Living the College Life: Tips for Maintaining Healthy Eating Habits

Students taking notes

Whether you have struggled with an eating disorder or not, going away to school can present challenges in maintaining a healthy, balanced eating pattern. Below are some tips to consider as you settle into the collegiate lifestyle.

Maintain a consistent eating pattern

We know from both research and clinical experience that maintaining a consistent 3-meals-plus-snacks pattern decreases eating disorder tendencies (1). It also ensures that your body is receiving the energy and nutrition needed to support the life of a busy college student. Remember, you are feeding both your brain and your body.

Mind your macros

College cafeterias can open up almost endless food choices. Remember what your meal plan emphasized, balance your meal with foods that provide protein, fats and carbohydrates. Avoid falling into diet fads that restrict one food group or another. A balanced meal provides balanced energy and satisfaction, which prevents feeling overly full or being hungry again quickly.

Beware the 24-hour open sign

College meal plans, student centers and dorm fridges can present almost continuous access to food. This can lead to mindless eating, bingeing or discomfort from the constant presence of food. Check-in with yourself, mind and body, when considering whether getting food at off-hours presents potential problems. If so, plan your trips to the café in advance and carefully consider whether or not to store food and beverages in your living space.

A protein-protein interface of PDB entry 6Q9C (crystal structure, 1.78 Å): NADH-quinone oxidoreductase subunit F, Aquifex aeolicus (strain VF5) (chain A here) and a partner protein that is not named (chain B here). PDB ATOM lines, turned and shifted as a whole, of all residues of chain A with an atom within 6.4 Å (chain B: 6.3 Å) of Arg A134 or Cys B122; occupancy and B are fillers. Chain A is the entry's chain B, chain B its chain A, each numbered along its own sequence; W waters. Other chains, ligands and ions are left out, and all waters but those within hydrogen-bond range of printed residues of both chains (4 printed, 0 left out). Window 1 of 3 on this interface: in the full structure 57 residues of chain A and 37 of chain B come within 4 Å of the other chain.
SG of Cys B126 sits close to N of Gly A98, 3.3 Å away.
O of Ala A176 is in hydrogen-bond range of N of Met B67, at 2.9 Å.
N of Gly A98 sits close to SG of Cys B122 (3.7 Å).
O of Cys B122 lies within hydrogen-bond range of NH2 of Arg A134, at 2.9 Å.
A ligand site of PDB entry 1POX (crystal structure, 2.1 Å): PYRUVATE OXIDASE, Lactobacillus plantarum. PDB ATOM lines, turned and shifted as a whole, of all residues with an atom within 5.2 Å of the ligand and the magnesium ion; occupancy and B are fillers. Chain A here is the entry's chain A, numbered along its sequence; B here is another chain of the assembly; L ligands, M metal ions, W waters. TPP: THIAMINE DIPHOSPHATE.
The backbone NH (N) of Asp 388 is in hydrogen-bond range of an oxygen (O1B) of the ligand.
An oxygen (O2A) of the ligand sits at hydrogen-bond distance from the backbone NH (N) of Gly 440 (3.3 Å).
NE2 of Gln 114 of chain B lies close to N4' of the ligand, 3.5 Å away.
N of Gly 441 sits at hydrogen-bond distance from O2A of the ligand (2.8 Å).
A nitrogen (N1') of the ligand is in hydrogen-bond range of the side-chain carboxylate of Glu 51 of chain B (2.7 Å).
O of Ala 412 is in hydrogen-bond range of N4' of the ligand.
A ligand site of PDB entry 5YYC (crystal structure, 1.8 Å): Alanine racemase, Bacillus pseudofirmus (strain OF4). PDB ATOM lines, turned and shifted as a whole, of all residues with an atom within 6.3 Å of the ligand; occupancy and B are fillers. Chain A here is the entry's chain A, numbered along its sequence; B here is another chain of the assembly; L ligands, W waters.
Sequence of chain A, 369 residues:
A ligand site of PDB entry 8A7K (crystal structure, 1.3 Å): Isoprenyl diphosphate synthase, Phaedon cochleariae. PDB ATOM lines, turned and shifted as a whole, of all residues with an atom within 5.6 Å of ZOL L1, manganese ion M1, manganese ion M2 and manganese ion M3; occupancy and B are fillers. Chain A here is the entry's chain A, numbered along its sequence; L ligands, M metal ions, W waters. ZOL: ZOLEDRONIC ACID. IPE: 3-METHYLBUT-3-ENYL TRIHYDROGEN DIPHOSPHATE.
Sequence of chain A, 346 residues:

Eat, drink and be mindful

Practicing intuitive eating can help you stay in touch with what your body needs and what you are hungry for. Dr. Susan Albers’ self-help workbook Eat, Drink and be Mindful, is a great resource for staying on the path of mindful eating.

Don’t get into food fights

A meal or certain food can sometimes take on too much importance. Try to not be overly rigid, controlling or worked up about any particular eating occasion. Practicing flexibility and openness to letting a meal just be a meal can help negate catastrophizing.  

Don’t struggle in silence

If you find that you are having disordered thoughts, slips, urges or behaviors, remember, help is available. Friends, family, treatment team members, school counselors, resident advisors and peer-support staff can all be valuable resources to address challenges that might arise when settling into this new phase of life.

References:

Overcoming Binge Eating, Dr. Christopher Fairburn, 2013, Guilford Press

ABOUT THE AUTHOR


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Hilmar Wagner, MPH, RDN, CD

Hilmar Wagner is a Registered Dietitian/Nutritionist (RDN) and Certified Dietitian (CD) in the state of Washington. Hilmar joined the Emily Program in 2006, and currently serves as the Training Coordinator for Nutrition Services and Clinical Outreach Specialist. In this role he initiates and coordinates training of new dietetic staff, dietetic interns and continuing education for nutrition services for all Emily Program locations. He has presented on a wide range of nutrition topics at local, regional and national conferences. Hilmar received his Bachelor’s degree in Nutrition/Dietetics and Master’s in Public Health Nutrition from the University of Minnesota. He has worked in the field of eating disorders for the past 12 years. Hilmar has extensive experience working with clients of all eating disorder diagnoses in both individual and group settings. He has a particular interest in mindfulness and body-centered approaches to eating disorder recovery.

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